Many statisticians make a living from conducting tried-and-true inductive reasoning studies. We often call this “polling data”. Polls will look at a sample size that is often large enough to have a 95% probability of being correct (that is p = <0.05) which is the generally accepted threshold of probability in academic studies.
Polls can help governments and politicians to create policies that are responsive to popular opinion.
However, polls are not always right, and often, statisticians have to re-calibrate their metrics after every general election to get a better understanding of polling bias.
For example, if the statisticians conduct their polls by phone, it may be the case that older people tend to answer their phone more than younger people, and older people may skew their vote in one way or another, which skews the overall polling numbers! They need to account for these biases, which makes their job of making generalizations from patterns very difficult at times.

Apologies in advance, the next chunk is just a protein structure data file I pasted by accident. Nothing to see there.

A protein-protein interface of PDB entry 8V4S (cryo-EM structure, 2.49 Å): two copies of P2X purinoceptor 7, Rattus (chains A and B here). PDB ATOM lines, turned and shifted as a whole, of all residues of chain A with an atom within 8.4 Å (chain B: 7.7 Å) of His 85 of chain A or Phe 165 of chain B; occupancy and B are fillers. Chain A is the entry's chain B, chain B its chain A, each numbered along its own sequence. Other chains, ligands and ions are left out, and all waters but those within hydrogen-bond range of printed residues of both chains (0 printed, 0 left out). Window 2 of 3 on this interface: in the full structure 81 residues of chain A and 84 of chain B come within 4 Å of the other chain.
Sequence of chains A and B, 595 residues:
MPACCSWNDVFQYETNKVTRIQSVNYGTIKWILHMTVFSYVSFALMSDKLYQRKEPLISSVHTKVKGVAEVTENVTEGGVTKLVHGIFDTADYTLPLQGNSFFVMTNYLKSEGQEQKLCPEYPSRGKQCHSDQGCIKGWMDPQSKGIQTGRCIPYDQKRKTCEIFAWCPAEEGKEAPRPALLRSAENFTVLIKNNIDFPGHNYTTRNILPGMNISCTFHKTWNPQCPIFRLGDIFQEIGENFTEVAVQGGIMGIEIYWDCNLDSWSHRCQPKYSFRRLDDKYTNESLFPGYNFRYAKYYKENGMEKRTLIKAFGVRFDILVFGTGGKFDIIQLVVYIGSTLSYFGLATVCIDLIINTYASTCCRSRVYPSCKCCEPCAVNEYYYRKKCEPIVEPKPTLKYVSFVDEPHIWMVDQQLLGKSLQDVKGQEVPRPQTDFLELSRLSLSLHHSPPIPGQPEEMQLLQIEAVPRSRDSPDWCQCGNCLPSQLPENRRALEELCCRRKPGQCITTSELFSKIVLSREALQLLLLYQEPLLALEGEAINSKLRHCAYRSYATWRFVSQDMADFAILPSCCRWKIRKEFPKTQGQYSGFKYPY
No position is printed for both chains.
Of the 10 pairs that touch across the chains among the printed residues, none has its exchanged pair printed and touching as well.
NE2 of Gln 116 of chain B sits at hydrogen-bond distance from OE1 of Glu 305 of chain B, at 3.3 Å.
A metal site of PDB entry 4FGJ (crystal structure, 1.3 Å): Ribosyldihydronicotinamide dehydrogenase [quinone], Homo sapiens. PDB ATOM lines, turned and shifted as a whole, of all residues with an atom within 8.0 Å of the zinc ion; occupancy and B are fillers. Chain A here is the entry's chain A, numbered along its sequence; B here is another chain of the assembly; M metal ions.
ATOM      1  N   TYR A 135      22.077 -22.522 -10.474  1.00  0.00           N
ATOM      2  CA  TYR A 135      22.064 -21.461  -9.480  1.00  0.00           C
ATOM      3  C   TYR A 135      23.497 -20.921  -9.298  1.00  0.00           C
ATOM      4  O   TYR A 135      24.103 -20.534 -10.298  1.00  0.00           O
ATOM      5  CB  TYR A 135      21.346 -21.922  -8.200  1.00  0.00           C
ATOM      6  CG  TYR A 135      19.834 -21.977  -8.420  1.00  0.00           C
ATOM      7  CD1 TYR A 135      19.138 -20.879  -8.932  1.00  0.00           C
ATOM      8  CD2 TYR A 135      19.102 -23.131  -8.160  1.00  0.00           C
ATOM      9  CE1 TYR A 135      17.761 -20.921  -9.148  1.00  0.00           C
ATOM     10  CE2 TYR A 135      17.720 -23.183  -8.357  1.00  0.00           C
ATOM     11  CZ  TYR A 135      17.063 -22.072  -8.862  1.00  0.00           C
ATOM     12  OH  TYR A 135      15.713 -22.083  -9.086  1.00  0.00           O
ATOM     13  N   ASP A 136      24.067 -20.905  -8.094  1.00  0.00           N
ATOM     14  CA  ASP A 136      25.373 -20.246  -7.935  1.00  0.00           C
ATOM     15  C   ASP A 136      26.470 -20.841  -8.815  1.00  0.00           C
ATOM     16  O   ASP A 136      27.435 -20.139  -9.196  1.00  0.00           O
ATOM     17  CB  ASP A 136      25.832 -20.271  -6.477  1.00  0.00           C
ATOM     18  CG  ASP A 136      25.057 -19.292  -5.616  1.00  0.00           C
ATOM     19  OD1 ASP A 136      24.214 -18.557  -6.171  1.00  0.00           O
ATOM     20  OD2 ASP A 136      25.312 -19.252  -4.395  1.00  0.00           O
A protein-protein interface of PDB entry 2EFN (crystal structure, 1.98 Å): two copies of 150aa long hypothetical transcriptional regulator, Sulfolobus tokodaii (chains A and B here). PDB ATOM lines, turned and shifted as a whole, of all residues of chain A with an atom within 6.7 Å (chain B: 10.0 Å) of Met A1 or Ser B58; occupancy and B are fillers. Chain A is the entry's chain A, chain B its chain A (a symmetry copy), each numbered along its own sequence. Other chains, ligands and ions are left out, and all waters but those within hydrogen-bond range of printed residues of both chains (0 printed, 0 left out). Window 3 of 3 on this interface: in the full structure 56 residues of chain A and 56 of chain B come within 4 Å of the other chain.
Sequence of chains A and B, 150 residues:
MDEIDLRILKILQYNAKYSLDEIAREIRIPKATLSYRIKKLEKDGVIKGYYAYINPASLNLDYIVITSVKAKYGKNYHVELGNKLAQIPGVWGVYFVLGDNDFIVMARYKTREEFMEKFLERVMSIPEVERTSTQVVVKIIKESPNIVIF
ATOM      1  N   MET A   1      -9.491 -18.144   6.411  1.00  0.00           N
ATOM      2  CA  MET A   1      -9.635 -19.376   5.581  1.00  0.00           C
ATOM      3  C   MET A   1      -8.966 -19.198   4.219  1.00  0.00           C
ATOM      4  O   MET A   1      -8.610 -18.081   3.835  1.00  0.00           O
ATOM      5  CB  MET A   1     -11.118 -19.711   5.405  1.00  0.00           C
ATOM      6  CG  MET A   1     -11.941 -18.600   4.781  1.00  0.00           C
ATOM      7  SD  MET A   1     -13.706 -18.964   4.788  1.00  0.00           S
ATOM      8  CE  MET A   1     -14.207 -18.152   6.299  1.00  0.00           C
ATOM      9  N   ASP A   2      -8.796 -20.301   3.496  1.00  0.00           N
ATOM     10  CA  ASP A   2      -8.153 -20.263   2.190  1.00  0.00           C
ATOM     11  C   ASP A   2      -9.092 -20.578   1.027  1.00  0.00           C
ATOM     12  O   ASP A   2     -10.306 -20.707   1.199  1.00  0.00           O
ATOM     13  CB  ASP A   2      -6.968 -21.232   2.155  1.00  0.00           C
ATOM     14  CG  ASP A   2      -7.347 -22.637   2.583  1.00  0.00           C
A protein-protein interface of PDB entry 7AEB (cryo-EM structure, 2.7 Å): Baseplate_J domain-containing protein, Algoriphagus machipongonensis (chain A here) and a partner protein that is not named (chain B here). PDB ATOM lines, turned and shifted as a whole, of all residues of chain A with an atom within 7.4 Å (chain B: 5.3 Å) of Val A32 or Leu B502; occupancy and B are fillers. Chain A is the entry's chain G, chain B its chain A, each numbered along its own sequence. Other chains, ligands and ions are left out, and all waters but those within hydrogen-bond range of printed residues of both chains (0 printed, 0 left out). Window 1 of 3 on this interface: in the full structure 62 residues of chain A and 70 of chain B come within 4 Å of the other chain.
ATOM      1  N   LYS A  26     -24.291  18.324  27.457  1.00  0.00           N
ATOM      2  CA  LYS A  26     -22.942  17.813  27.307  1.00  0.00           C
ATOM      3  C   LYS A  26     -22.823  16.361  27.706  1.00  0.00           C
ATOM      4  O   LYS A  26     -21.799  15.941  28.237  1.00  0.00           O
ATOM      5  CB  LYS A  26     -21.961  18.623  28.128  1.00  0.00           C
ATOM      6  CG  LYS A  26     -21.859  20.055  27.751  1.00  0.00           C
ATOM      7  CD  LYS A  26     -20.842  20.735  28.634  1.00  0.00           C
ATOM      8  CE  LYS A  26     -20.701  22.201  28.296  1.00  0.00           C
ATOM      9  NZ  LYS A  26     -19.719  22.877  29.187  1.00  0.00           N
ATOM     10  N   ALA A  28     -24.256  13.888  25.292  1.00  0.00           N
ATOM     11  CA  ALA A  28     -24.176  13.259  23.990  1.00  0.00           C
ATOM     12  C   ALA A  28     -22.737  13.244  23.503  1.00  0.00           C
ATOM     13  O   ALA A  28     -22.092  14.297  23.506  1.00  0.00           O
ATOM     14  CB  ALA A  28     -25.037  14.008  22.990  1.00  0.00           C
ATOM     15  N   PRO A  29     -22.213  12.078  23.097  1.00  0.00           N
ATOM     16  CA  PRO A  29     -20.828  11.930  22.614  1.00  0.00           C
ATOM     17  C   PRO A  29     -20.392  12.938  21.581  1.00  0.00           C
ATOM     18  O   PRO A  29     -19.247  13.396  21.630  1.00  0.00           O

2. Bonus Structure
“In a study of fifteen employees in my business, I found that a 10% bonus structure raised revenues by 20%. I will now roll-out the bonus structure to all employees.”
In this example of reasoning, a business owner has used a small dataset to identify a trend, which gave them sufficient confidence to roll out their intervention across the entire workplace.
If the business owner didn’t do this initial study, they wouldn’t have any indicative data to rely upon in order to feel confident about their decision. Here, we see how inductive reasoning can be used to help us make more informed decisions.
This doesn’t mean that the business owner will have the same success rate when he introduces the bonuses to everyone, but at least he can proceed with greater confidence than before.
3. Seasonal Trends
“For five years in a row, I have seen bears in the woods in June but not May. This year, I expect to wait until June to see a bear in the woods.”